Cotton kills. But the reason why it’s the absolute worst material for outdoor clothing is also what enables it to be one of the best. Here’s why it could replace Gore-Tex in your gear closet.
The Trouble with Cotton
Long story short, cotton fibers are hollow and the particles they’re made of carry a negative charge. Water molecules are positively charged, so they fill up those hollow fibers, then hang around. That’s why cotton can absorb up to 27 times its weight in water, and why it takes forever to dry out. And because water conducts heat away from the body 25 times faster than air, having all that water stuck inside your clothing can lead to hypothermia, even in relatively mild weather.
That stinks, because as we all know from our casual wear, cotton is incredibly comfortable when it’s dry and can be produced in a wide range of weights and styles. The T-shirt you’re wearing right now is light and soft. Your jeans are heavy and strong.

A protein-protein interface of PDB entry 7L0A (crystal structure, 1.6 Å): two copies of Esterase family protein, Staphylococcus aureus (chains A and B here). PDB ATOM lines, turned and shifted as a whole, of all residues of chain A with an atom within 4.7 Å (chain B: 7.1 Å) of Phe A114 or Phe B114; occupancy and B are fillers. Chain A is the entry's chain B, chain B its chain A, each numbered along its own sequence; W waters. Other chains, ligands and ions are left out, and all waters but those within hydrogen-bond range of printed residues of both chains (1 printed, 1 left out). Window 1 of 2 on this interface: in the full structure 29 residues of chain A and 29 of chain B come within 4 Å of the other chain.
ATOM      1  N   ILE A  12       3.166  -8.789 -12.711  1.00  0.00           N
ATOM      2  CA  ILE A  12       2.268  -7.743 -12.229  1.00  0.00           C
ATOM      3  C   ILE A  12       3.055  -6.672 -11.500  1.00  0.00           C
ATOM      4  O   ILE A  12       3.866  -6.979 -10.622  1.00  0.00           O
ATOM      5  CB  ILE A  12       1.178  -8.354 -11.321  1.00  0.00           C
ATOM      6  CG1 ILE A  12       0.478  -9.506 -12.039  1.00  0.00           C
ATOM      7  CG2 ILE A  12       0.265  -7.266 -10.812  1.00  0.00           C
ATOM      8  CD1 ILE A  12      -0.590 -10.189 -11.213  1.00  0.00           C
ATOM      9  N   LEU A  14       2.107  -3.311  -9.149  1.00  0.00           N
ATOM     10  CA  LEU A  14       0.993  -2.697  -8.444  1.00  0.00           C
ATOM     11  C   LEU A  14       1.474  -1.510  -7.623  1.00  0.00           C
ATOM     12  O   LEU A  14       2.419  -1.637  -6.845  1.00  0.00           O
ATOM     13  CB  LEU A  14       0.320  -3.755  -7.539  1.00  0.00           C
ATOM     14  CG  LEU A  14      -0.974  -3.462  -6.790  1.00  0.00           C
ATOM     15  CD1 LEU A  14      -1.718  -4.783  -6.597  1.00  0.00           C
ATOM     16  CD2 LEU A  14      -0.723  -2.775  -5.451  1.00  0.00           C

Oil and Water Don’t Mix
Hundreds of years ago, sailors noticed that wet sails caught the wind more efficiently than dry ones. Filling the fibers of the sail fabric with water stopped the wind from blowing through. But wet sails were also extremely heavy, and it could be impossible to keep them damp in dry weather. So, they started rubbing fish oil, grease, and stuff like that into them. That created a fabric capable of stopping the wind, but that remained relatively light and would hold this windproof treatment for a long time.
That same windproof, fairly light, long-lasting sail fabric also shed water. Which turned it into pretty good clothing for the high seas: those same 15th-century sailors used sail scraps to make outerwear.
Because fish oil smells like, well, fish oil, linseed oil became the go-to for oilcloth clothing. But it wasn’t perfect either, as it would grow stiff and crack in the cold, melt out of the clothes on hot days, and discolor with age, from clear to yellow. (That’s why old timey paintings of fishermen all have them wearing yellow garb.)